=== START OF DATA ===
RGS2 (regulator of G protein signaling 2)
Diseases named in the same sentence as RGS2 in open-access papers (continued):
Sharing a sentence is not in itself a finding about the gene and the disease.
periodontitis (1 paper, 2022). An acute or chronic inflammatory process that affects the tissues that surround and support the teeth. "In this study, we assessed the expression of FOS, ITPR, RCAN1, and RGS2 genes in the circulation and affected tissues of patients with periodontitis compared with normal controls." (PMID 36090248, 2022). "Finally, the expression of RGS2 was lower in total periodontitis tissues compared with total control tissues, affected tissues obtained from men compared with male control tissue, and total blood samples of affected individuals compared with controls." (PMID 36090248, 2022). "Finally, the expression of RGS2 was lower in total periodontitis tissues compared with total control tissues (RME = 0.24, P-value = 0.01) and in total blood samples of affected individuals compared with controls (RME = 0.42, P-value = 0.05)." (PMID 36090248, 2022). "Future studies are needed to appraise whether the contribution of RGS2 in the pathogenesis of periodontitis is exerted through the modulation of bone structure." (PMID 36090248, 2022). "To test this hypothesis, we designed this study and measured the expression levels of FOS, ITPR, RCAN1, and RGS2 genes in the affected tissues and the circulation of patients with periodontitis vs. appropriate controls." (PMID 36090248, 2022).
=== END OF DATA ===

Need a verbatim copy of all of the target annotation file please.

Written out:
RGS2 (regulator of G protein signaling 2)
Diseases named in the same sentence as RGS2 in open-access papers (continued):
Sharing a sentence is not in itself a finding about the gene and the disease.
periodontitis (1 paper, 2022). An acute or chronic inflammatory process that affects the tissues that surround and support the teeth. "In this study, we assessed the expression of FOS, ITPR, RCAN1, and RGS2 genes in the circulation and affected tissues of patients with periodontitis compared with normal controls." (PMID 36090248, 2022). "Finally, the expression of RGS2 was lower in total periodontitis tissues compared with total control tissues, affected tissues obtained from men compared with male control tissue, and total blood samples of affected individuals compared with controls." (PMID 36090248, 2022). "Finally, the expression of RGS2 was lower in total periodontitis tissues compared with total control tissues (RME = 0.24, P-value = 0.01) and in total blood samples of affected individuals compared with controls (RME = 0.42, P-value = 0.05)." (PMID 36090248, 2022). "Future studies are needed to appraise whether the contribution of RGS2 in the pathogenesis of periodontitis is exerted through the modulation of bone structure." (PMID 36090248, 2022). "To test this hypothesis, we designed this study and measured the expression levels of FOS, ITPR, RCAN1, and RGS2 genes in the affected tissues and the circulation of patients with periodontitis vs. appropriate controls." (PMID 36090248, 2022).